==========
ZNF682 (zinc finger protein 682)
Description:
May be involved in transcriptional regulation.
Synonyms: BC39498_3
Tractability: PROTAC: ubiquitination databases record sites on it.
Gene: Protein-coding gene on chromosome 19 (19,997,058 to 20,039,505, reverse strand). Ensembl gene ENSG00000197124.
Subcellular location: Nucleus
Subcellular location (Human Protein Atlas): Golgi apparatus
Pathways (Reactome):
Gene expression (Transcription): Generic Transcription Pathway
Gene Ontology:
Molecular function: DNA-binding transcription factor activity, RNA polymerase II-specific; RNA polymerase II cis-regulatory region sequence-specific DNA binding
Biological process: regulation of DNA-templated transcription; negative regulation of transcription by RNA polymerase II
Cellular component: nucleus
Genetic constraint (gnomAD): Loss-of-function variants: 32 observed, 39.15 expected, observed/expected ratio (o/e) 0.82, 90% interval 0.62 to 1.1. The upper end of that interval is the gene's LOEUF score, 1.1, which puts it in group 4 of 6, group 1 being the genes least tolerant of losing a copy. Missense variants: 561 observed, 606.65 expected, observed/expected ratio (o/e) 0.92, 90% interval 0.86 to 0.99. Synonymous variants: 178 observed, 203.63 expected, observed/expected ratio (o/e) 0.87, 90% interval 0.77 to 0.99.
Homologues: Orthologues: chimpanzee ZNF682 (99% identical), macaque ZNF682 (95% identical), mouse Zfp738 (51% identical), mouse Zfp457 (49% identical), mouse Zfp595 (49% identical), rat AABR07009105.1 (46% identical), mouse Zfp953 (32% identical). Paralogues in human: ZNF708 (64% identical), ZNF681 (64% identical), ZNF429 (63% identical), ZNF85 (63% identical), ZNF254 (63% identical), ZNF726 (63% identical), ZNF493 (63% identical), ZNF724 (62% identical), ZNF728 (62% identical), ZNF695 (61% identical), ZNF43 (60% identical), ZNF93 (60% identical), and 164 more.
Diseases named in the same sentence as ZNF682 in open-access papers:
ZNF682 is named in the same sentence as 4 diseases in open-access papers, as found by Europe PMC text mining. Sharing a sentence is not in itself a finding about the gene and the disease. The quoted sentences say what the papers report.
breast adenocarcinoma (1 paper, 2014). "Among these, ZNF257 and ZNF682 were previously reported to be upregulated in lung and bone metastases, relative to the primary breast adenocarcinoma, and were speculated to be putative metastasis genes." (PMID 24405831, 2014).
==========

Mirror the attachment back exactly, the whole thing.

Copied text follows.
ZNF682 (zinc finger protein 682)
Description:
May be involved in transcriptional regulation.
Synonyms: BC39498_3
Tractability: PROTAC: ubiquitination databases record sites on it.
Gene: Protein-coding gene on chromosome 19 (19,997,058 to 20,039,505, reverse strand). Ensembl gene ENSG00000197124.
Subcellular location: Nucleus
Subcellular location (Human Protein Atlas): Golgi apparatus
Pathways (Reactome):
Gene expression (Transcription): Generic Transcription Pathway
Gene Ontology:
Molecular function: DNA-binding transcription factor activity, RNA polymerase II-specific; RNA polymerase II cis-regulatory region sequence-specific DNA binding
Biological process: regulation of DNA-templated transcription; negative regulation of transcription by RNA polymerase II
Cellular component: nucleus
Genetic constraint (gnomAD): Loss-of-function variants: 32 observed, 39.15 expected, observed/expected ratio (o/e) 0.82, 90% interval 0.62 to 1.1. The upper end of that interval is the gene's LOEUF score, 1.1, which puts it in group 4 of 6, group 1 being the genes least tolerant of losing a copy. Missense variants: 561 observed, 606.65 expected, observed/expected ratio (o/e) 0.92, 90% interval 0.86 to 0.99. Synonymous variants: 178 observed, 203.63 expected, observed/expected ratio (o/e) 0.87, 90% interval 0.77 to 0.99.
Homologues: Orthologues: chimpanzee ZNF682 (99% identical), macaque ZNF682 (95% identical), mouse Zfp738 (51% identical), mouse Zfp457 (49% identical), mouse Zfp595 (49% identical), rat AABR07009105.1 (46% identical), mouse Zfp953 (32% identical). Paralogues in human: ZNF708 (64% identical), ZNF681 (64% identical), ZNF429 (63% identical), ZNF85 (63% identical), ZNF254 (63% identical), ZNF726 (63% identical), ZNF493 (63% identical), ZNF724 (62% identical), ZNF728 (62% identical), ZNF695 (61% identical), ZNF43 (60% identical), ZNF93 (60% identical), and 164 more.
Diseases named in the same sentence as ZNF682 in open-access papers:
ZNF682 is named in the same sentence as 4 diseases in open-access papers, as found by Europe PMC text mining. Sharing a sentence is not in itself a finding about the gene and the disease. The quoted sentences say what the papers report.
breast adenocarcinoma (1 paper, 2014). "Among these, ZNF257 and ZNF682 were previously reported to be upregulated in lung and bone metastases, relative to the primary breast adenocarcinoma, and were speculated to be putative metastasis genes." (PMID 24405831, 2014).